The Challenger Disaster: I was in the Air Force’s Intel School at what used to be Lowry AFB outside of Denver when this happened. That week was our final exam–a 5-day war game we had to successfully run. We were in a building that was so secure that broadcast signals could neither enter nor leave the building, save the lobby, which was about the size of a 2-seater public restroom. The war game scenario took place in Communist Yugoslavia, and throughout the exercise we would get updated “intel” unexpectedly that would affect the battle plans we would recommend to the brass. Suddenly, someone burst into the room and said “The Shuttle’s blown up!” Our first reaction? “OK, let’s see how that affects what’s going on in Ljubljana.” It took us a good 10 minutes to realize that this was real-world stuff going on, then everyone abandoned the game and crowded into the lobby to see the only TV–a 13″ portable on the guard’s desk. There must have been at least 100 people jammed into that lobby, but no one jostled or complained.
The Marcos Exile: I was stationed on Hickam AFB when former Philippine President Ferdinand Marcos, his wife Imelda (she of the shoes) and their entourage fled Manila and stayed at Hickam for a month back in February, 1986. Apparently, they could own half the planet, but couldn’t buy a decent set of luggage because all the news footage showed everyone hauling stuff packed in Pampers boxes out of the military cargo plane.
All of us enlisted barracks-rats were upset because the large-screen TV’s in the Enlisted Mess were appropriated for use by the Marcos’ and because off-base pizza parlors were not permitted to deliver there due to heightened security that did not allow people without a military ID on base. Much as we grumbled, though, we all knew that the folks living in Officers’ Country were having it worse–much worse. Those living near the home where the Marcos’ stayed were not even allowed to be on the other side of the street from their own homes! Needless to say, everyone breathed a sigh of relief when the Marcos’ got their own private residence a month later.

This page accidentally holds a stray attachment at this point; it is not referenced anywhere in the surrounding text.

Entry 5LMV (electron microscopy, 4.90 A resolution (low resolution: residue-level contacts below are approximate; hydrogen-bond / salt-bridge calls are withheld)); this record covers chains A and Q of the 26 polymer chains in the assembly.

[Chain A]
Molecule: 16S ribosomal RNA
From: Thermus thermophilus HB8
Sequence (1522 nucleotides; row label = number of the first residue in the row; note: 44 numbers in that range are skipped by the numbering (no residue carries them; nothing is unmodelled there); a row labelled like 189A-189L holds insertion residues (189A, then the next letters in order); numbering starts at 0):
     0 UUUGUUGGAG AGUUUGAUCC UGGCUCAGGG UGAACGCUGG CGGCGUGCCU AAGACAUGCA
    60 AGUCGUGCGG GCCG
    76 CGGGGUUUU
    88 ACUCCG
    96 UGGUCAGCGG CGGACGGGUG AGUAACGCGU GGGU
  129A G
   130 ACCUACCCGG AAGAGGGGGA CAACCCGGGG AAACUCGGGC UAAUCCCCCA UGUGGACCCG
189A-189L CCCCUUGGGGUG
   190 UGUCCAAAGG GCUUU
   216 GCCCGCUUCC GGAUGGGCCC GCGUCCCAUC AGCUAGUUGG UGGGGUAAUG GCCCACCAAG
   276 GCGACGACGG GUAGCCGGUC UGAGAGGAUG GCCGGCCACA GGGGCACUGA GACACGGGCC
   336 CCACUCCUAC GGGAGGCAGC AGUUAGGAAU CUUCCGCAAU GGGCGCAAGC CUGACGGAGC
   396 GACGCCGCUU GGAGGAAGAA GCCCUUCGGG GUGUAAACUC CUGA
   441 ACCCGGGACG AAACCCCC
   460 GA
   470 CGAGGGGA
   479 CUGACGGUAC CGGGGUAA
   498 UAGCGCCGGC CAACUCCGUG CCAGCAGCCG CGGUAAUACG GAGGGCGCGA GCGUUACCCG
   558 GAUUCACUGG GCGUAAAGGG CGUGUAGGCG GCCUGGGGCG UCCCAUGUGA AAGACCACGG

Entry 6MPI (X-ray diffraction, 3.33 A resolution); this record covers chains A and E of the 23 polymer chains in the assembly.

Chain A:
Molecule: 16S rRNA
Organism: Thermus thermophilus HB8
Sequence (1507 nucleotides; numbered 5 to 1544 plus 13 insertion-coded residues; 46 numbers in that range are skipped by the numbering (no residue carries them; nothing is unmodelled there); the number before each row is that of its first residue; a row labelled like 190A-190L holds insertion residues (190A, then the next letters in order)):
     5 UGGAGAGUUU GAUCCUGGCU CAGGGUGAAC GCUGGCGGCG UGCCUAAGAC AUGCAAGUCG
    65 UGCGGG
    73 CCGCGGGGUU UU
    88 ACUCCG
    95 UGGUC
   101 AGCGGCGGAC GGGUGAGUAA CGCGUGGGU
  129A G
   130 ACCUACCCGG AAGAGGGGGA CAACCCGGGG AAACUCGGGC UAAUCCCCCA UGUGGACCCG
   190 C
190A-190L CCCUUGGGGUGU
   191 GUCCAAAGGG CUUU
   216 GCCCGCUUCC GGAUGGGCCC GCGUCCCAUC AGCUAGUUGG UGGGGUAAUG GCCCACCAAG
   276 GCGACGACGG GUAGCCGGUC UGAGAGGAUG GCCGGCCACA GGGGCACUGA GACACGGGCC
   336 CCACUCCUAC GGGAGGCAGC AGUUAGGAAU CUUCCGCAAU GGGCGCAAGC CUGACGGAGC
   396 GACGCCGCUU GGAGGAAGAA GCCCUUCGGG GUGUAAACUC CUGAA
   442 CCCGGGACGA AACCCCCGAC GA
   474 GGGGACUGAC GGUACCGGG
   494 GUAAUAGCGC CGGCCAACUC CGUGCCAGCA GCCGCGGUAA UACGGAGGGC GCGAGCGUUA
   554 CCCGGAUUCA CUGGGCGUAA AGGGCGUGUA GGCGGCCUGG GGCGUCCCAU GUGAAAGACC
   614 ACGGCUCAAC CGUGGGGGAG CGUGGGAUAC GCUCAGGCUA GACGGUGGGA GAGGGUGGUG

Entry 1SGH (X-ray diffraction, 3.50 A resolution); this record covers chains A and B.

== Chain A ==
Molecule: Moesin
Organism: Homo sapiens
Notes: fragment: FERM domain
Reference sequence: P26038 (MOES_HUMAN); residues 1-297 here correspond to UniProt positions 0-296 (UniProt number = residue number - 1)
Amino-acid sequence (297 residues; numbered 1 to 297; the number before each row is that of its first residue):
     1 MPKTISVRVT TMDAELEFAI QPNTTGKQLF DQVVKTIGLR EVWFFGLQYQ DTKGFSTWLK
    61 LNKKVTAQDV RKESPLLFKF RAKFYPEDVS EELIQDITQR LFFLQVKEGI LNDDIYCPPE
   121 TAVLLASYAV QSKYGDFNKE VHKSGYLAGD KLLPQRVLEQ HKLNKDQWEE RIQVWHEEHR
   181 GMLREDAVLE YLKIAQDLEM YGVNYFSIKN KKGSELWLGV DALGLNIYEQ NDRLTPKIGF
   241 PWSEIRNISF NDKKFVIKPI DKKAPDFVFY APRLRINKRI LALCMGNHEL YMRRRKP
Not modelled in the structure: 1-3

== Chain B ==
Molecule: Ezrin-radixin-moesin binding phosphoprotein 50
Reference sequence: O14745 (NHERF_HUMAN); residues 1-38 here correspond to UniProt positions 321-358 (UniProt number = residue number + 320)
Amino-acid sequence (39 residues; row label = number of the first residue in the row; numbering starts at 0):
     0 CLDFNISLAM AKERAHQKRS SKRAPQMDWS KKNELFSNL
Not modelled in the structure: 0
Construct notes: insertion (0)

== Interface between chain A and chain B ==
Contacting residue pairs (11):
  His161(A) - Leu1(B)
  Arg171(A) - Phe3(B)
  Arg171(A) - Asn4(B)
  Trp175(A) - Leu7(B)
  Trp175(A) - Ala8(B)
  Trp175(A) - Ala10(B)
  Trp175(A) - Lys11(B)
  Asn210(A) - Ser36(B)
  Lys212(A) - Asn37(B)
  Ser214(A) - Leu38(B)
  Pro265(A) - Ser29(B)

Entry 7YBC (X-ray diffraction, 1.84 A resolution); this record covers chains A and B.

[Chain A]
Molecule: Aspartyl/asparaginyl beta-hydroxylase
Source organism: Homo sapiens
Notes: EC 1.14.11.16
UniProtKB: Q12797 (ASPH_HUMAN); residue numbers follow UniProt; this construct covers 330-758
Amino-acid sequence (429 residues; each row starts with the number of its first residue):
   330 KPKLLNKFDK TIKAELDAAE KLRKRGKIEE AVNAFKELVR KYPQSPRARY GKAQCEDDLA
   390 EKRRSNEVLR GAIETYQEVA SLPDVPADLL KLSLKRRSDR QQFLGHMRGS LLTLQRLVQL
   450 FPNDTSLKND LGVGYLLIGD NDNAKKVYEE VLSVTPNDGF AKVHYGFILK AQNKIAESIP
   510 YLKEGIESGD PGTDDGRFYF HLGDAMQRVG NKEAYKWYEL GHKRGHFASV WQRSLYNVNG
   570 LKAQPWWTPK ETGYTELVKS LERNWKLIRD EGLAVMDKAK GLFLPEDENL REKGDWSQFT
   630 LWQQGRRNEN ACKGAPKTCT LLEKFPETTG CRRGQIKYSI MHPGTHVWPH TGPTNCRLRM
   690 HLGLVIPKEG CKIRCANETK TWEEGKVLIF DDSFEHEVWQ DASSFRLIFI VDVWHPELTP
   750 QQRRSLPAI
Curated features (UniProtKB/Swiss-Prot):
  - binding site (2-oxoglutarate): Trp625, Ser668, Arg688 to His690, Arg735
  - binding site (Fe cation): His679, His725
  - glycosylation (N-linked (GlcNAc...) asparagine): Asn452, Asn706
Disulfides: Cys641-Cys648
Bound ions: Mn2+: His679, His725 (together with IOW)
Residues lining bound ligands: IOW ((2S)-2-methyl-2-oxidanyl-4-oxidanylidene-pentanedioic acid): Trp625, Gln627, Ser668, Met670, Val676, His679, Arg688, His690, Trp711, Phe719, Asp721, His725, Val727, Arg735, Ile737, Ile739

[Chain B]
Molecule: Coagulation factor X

9/11: The hardest day teaching I ever had. I taught 2nd grade in Florida at a Christian School that ranged from K3-8th. My own children were in 8th, 4th, and Kindergarten. I was on break when I was told about the plane crashing into the WTC, and thought about the B-25 crash into the Empire State Building in 1945. I imagined this Cessna with an inexperienced pilot. It turned out the whole Middle School was watching in the history classroom. I went more as an opportunity to spend a few minutes with my oldest–I still didn’t fathom the enormity of what was happening until I saw it on TV. There were no classes for the MS that day–they just watched. We elementary teachers, though, were told not to let the kids know what happened. About 1/4 of my class got picked up by anxious parents before lunch–enough to make the rest suspicious, but not so suspicious that a quick, flip, non-informative reply couldn’t satisfy them. Pretending to act normal on the most abnormal day of my life was the hardest thing I have ever done, but I pulled it off.
All the rest of that week, I made it a point to step outside as often as possible to view the sky and observe the absence of aircraft. My house in Clearwater, FL was underneath the approach of the small municipal airport about a mile away, and was also under the flight paths to/from Tampa’s, Orlando’s, and Miami’s airports and MacDill AFB. The sky was always lousy with contrails and the sounds of freedom and commerce. To see only clouds and hear only birds was eerie. I never wanted to forget that.
The Columbia disaster: We had plans that day, but I don’t remember what–perhaps it was an afternoon session swim meet. I seem to recall that it was Gasparilla weekend in Tampa–there was always a meet then. Anyway, I was at home preparing while Hubby went to gas up his truck. He came back enraged. He had gone to the Chevron Station not too far away–it always had the cheapest gas in the area. He had his radio on while filling up and heard the news. He went inside the station to ask about some STP or something like that, and the man of middle-eastern descent who either owned or ran the station (he was someone in charge) asked Hubby how he was today. Hubby replied “Not good; I just heard the Columbia blew up on re-entry.” The SOB behind the counter said nothing, but GRINNED from ear to ear! Hubby turned around and left, because he knew if he stayed one second longer, he’d be going to jail–at the very least on assault charges. We never went to that station again, and rarely go to Chevrons at all.
So tell me, where were you? What sticks out in your mind about the events that have shaped our lives and our world? Also, how do you like the silhouette photo of Linus and the dear, departed Lucy (his sister) for my new banner? I’d like to know.